The Link Between Biofilm Infections and Wound Healing Investigated with Whole Slide Imaging
Introduction

The Link Between Biofilm Infections and Wound Healing Investigated with Whole Slide Imaging

Researchers use automated whole slide imaging to link biofilm properties of bacterial infection to specific pathogenic mechanisms in wound healing.

Bacteria can form biofilms, multicellular communities which are held together by a self-produced extracellular matrix. A growing body of evidence establishes biofilm infection as a major cause of delayed wound healing and non-healing chronic wounds. However, it is unclear how biofilms interfere with wound healing.

Dr. Chandan K. Sen, Associate Vice President of Military & Applied Research, at the Indiana University School of Medicine, USA, has published work linking biofilm properties of bacterial infection to specific pathogenic mechanisms in wound healing. One of the techniques used in their research is automated whole slide imaging.

Dr. Chandan K. Sen (center in the dark jacket) with some of his team members.

An Infection Wound Model to Study Biofilms

While Dr. Sen's team is actively pursuing discoveries in many areas, his primary interests are tissue injury, repair, regeneration and infection. Previously, his lab has developed a preclinical, porcine biofilm infection wound model. Now, they utilize this wound model with bacterial strains with biofilm-forming abilities to better understand biofilm-dependent mechanisms of action in healing wounds.

Their findings show a biofilm-induced degradation of cutaneous collagen, specifically collagen 1. Collagen 1 is a major structural protein of the extracellular matrix (ECM), and, in wounds, causes poor tensile strength in the repaired skin. This supports the notion that healed wounds with a history of biofilm infection are likely to recur. Automated whole slide imaging with ZEISS Axioscan was instrumental to their findings.

Visualizing Wound Tissue Architecture

Brightfield Imaging with ZEISS Axioscan Digital Slide Scanner

  • H+E stain

  • Masson’s trichrome

  • Hematoxylin and eosin-stained whole mount cross sections of infected porcine burn wounds showing re-epithelialization. Overview image is lower right. Imaged with ZEISS Axioscan.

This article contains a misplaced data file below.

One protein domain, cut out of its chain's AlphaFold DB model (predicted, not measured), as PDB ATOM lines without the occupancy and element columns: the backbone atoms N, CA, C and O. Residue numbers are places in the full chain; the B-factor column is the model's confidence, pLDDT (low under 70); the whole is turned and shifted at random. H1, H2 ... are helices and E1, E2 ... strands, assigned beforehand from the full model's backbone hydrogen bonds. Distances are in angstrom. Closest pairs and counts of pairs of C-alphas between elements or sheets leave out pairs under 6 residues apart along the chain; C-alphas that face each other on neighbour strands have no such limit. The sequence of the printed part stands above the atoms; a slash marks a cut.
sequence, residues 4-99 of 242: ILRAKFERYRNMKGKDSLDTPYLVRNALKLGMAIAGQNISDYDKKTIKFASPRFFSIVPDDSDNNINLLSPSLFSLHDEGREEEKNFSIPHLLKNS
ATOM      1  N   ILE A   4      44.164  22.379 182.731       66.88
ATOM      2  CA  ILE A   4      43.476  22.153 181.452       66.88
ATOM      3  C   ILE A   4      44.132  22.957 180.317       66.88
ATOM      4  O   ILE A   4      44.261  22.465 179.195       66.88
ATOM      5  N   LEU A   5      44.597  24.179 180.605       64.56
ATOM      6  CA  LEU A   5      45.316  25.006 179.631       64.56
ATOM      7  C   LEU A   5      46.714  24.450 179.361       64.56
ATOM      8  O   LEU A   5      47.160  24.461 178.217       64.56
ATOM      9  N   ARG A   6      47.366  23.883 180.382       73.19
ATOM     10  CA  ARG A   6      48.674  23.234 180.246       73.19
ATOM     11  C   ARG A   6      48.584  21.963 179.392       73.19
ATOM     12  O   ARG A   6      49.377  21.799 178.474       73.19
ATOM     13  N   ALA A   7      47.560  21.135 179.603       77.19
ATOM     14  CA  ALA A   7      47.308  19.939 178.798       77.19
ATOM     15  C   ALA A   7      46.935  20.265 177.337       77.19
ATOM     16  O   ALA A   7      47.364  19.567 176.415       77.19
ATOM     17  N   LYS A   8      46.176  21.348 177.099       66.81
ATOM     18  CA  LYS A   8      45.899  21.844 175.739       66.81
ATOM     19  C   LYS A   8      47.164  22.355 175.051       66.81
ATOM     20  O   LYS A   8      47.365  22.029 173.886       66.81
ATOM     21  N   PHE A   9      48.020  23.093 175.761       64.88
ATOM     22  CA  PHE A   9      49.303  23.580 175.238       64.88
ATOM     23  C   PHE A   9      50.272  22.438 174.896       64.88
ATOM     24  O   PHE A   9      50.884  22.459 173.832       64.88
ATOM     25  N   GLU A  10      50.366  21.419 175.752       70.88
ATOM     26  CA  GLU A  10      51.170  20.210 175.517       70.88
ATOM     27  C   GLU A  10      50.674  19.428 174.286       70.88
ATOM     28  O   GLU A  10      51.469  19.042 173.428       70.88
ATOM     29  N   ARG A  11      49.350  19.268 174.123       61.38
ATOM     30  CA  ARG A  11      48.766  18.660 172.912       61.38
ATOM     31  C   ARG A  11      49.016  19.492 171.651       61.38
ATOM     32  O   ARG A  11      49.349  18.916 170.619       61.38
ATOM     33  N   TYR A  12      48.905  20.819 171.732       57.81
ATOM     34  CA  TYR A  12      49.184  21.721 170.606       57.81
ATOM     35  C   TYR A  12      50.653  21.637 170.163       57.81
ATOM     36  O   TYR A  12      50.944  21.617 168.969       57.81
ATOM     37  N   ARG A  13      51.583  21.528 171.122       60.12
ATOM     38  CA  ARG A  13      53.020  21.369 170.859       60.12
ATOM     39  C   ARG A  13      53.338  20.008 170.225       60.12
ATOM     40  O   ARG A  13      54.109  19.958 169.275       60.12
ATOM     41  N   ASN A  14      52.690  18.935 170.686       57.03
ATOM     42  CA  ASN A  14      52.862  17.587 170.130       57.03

Hematoxylin and eosin-stained whole mount cross sections of infected porcine burn wounds showing re-epithelialization. Overview image is lower right. Imaged with ZEISS Axioscan.

    Hematoxylin and eosin-stained whole mount cross sections of infected porcine burn wounds showing re-epithelialization. Overview image is lower right. Imaged with ZEISS Axioscan.

    Hematoxylin and eosin-stained whole mount cross sections of infected porcine burn wounds showing re-epithelialization. Overview image is lower right. Imaged with ZEISS Axioscan.

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  • Masson’s trichrome staining of whole mount cross sections of infected porcine burn wounds. Staining results in blue-black nuclei, blue collagen, and light pink/red cytoplasm. Epidermal cells appear reddish. Imaged with ZEISS Axioscan digital slide scanner.
    Masson’s trichrome staining of whole mount cross sections of infected porcine burn wounds. Staining results in blue-black nuclei, blue collagen, and light pink/red cytoplasm. Epidermal cells appear reddish. Imaged with ZEISS Axioscan digital slide scanner.

    Masson’s trichrome staining of whole mount cross sections of infected porcine burn wounds. Staining results in blue-black nuclei, blue collagen, and light pink/red cytoplasm. Epidermal cells appear reddish. Imaged with ZEISS Axioscan digital slide scanner.

    Masson’s trichrome staining of whole mount cross sections of infected porcine burn wounds. Staining results in blue-black nuclei, blue collagen, and light pink/red cytoplasm. Epidermal cells appear reddish. Imaged with ZEISS Axioscan digital slide scanner.

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Whole slide imaging allowed us to easily image the entire tissue section and analyze specific regions of the wound. Collagen fiber analysis of the wounded tissue pointed towards our finding of deficient granulation tissue formation. 

Dr. Nandini Ghosh

former post-doctoral researcher in the Sen lab and co-author

Specific Proteins in Wound Skin Tissue

Fluorescence Microscopy with ZEISS Axioscan Digital Slide Scanner

  • Collagen

  • Actin

  • Tight junctions

Our finding of deficient collagen in the repaired skin as a direct consequence of biofilm infection was very interesting. Our focus moving forward is to apply the knowledge we have gained to improve diagnosis and management of infected patient wounds.

Dr. Nandini Ghosh

former post-doctoral researcher in the Sen lab and co-author


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